Mark Follman writes about a recent disturbing trend among people who oppose any restriction at all on the free and unfettered access to guns, who turn even on women who are fellow supporters of the right to own guns because they are not willing to go as far as them. What happened to Jennifer Longdon is a prime example of the kind of disgusting behavior that can ensue.
As Jennifer Longdon steered her wheelchair through the Indianapolis airport on April 25, she thought the roughest part of her trip was over. Earlier that day she’d participated in an emotional press conference with the new group Everytown for Gun Safety, against the backdrop of the National Rifle Association’s annual meeting. A mom, gun owner, and Second Amendment supporter, Longdon was paralyzed in 2004 after being shot in her car by unknown assailants, and has since been a vocal advocate for comprehensive background checks and other gun reforms.
As Longdon sat waiting for her flight, a screen in the concourse showed footage of the press conference. A tall, thin man standing nearby stared at Longdon, then back at the screen. Then he walked up to Longdon and spat in her face. No one else blinked.
Longdon was shocked and embarrassed, she told me, but she didn’t falter. “Wow, aren’t you a big man,” she said as he turned and walked away. Instead of calling for security, she wheeled herself to a restroom to clean herself off. She was tired—she lives with constant physical pain—and didn’t want to miss her flight.
“Should I have done something more? Quite honestly, in the scheme of things it was a little man and a little moment,” she said. “He felt to me like a coward and a bully.”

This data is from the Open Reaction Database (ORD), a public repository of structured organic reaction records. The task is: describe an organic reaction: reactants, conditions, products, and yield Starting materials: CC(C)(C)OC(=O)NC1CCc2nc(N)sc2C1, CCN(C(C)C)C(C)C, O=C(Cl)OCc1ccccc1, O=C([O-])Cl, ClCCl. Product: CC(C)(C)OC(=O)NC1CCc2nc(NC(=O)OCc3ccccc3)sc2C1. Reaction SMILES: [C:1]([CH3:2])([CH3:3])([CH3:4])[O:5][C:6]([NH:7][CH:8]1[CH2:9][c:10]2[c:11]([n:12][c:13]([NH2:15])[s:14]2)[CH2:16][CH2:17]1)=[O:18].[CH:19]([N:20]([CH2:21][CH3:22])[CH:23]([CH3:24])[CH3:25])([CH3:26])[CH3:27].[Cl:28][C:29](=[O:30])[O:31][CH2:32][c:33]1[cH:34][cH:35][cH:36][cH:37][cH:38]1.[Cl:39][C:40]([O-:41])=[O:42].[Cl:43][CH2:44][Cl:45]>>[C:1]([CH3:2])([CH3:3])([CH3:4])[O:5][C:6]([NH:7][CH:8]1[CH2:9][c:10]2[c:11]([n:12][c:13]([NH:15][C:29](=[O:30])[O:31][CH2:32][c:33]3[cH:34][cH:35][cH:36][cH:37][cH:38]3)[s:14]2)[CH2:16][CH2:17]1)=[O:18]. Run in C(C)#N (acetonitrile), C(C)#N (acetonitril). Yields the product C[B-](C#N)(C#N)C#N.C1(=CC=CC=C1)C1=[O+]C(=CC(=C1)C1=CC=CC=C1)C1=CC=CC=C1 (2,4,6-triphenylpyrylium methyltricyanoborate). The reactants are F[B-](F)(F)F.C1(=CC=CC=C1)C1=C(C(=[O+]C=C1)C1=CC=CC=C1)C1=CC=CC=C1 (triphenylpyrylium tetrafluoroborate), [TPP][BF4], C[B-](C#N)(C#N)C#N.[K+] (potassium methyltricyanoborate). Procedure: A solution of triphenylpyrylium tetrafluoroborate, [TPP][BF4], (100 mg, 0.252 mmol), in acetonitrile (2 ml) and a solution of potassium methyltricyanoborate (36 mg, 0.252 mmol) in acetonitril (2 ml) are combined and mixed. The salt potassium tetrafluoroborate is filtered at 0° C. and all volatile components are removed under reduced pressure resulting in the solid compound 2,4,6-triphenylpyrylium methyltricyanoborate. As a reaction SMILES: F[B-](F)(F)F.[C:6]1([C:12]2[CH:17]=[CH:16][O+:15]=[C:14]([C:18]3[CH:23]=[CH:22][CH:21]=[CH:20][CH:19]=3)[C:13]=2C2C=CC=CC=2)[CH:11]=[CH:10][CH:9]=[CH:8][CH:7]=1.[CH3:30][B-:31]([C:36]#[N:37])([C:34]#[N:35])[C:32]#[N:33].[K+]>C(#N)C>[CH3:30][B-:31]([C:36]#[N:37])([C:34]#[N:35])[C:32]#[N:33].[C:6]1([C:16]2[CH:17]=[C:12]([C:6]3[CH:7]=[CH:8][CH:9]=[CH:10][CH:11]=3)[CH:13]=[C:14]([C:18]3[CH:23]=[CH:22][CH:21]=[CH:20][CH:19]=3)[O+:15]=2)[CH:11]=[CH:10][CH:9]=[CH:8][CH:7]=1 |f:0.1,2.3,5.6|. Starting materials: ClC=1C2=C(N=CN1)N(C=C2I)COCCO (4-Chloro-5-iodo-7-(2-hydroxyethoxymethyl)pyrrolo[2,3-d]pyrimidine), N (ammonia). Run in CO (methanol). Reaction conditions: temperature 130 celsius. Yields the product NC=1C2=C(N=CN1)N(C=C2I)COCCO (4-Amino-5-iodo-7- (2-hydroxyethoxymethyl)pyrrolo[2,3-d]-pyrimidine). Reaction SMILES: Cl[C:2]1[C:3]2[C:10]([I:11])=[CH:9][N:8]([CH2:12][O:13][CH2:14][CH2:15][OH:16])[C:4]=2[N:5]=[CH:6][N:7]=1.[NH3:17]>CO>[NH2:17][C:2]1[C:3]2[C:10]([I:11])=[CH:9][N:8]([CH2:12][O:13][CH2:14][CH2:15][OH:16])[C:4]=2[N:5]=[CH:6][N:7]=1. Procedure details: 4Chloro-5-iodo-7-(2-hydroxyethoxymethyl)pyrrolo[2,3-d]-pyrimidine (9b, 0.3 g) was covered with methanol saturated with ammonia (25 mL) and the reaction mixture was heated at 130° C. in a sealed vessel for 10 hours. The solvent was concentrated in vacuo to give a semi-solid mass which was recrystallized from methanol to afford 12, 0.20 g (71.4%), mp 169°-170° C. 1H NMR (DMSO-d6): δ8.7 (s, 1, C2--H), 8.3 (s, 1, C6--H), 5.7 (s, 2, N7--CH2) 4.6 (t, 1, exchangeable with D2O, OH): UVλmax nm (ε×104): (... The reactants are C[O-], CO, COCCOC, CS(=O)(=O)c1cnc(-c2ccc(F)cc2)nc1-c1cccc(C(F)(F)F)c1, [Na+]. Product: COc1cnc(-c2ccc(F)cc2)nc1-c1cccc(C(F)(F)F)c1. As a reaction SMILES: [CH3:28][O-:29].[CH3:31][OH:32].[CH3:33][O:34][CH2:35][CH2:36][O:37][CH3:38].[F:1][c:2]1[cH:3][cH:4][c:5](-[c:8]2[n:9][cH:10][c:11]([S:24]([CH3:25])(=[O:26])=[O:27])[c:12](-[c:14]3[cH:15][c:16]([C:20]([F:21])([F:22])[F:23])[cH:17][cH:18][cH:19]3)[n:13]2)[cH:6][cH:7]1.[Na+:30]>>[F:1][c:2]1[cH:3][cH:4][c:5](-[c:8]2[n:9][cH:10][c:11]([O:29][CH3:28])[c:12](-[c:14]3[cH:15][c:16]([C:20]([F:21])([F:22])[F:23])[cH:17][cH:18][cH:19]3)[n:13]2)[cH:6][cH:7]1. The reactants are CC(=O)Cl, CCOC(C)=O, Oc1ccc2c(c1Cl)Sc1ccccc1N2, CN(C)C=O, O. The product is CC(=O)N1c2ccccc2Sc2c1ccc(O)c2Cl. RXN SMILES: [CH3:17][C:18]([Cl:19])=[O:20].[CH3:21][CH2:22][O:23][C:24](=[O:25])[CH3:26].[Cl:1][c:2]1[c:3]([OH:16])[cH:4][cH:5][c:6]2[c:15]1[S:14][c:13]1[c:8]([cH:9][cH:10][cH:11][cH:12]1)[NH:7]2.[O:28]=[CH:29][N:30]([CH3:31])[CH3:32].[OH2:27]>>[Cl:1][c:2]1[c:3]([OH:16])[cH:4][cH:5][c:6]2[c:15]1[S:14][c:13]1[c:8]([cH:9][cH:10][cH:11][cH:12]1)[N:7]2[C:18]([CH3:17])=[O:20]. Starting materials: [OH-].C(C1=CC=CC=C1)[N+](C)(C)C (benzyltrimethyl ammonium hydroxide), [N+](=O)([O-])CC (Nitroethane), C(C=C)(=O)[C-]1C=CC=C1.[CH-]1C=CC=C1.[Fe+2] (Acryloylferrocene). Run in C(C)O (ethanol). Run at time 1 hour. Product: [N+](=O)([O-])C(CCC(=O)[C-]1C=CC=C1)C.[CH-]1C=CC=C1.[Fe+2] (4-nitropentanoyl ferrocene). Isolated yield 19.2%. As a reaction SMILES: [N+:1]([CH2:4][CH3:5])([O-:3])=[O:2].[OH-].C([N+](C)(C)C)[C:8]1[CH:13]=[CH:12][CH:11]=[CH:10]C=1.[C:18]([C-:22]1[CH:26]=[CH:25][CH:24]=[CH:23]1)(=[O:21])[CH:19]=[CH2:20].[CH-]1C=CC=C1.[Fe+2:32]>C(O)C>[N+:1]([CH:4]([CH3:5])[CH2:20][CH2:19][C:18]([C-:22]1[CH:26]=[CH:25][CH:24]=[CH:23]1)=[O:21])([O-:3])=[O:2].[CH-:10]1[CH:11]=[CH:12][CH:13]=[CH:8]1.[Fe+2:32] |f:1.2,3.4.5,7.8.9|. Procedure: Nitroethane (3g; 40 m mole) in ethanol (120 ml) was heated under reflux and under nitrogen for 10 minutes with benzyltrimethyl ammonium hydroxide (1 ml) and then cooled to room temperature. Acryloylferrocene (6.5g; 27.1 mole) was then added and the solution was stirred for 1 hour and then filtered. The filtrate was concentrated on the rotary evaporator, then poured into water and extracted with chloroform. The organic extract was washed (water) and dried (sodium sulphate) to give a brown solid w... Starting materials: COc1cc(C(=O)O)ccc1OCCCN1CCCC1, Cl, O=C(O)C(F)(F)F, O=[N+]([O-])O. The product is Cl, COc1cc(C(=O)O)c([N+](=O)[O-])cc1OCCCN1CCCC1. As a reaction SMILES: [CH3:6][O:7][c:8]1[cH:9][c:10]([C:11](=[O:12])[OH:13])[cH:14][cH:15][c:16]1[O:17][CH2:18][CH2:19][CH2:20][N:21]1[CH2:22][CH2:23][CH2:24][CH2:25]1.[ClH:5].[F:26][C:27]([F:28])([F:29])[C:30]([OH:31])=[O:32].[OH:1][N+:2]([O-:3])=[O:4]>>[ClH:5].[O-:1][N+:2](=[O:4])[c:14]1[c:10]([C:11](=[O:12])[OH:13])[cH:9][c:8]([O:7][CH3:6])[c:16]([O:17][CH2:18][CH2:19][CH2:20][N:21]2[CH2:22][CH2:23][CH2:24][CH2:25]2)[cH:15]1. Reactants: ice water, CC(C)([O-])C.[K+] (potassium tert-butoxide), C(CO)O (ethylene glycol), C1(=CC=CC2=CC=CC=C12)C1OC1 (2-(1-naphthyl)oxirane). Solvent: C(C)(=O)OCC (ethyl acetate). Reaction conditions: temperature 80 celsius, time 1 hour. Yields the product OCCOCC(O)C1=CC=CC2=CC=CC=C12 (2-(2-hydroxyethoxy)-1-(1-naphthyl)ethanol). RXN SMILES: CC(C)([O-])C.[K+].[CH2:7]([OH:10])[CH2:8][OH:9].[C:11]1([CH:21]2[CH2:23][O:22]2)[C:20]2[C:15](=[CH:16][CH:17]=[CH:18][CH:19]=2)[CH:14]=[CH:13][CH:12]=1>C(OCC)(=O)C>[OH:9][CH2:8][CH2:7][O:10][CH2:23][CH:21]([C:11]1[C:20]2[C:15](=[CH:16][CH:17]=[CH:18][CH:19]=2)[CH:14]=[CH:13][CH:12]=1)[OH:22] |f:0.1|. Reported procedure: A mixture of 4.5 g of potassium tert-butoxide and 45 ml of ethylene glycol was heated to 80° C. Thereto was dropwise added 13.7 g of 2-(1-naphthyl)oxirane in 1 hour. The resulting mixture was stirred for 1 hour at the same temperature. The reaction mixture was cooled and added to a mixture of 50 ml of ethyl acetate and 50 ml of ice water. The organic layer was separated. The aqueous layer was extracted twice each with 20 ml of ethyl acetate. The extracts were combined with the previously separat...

What happened to Longdon in Indianapolis is part of a disturbing pattern. Ever since the Sandy Hook massacre, a small but vocal faction of the gun rights movement has been targeting women who speak up on the issue—whether to propose tighter regulations, educate about the dangers to children, or simply to sell guns with innovative security features. The vicious and often sexually degrading attacks have evolved far beyond online trolling, culminating in severe bullying, harassment, invasion of privacy, and physical aggression. Though vitriol flows from both sides in the gun debate, these menacing tactics have begun to alarm even some entrenched pro-gun conservatives.
Read the rest of the article. It is even more horrifying, if you can imagine it.
People who take extreme stands on some issue and find that they receive little condemnation or even pushback get emboldened and end up going so far that they overstep the bounds of civilized behavior.
It used to be that the abortion debate was the one that brought out the most vicious elements in society, who felt that they had the right to use abusive, harassing, and threatening behavior against anyone who disagreed with them. We saw the murder of doctors who performed abortions as one manifestation of the violent nature that debate took.
Now the gun rights debate has joined it and there are many more angry gun owners involved. Unless there is strong pushback from within the group, this is not going to end well.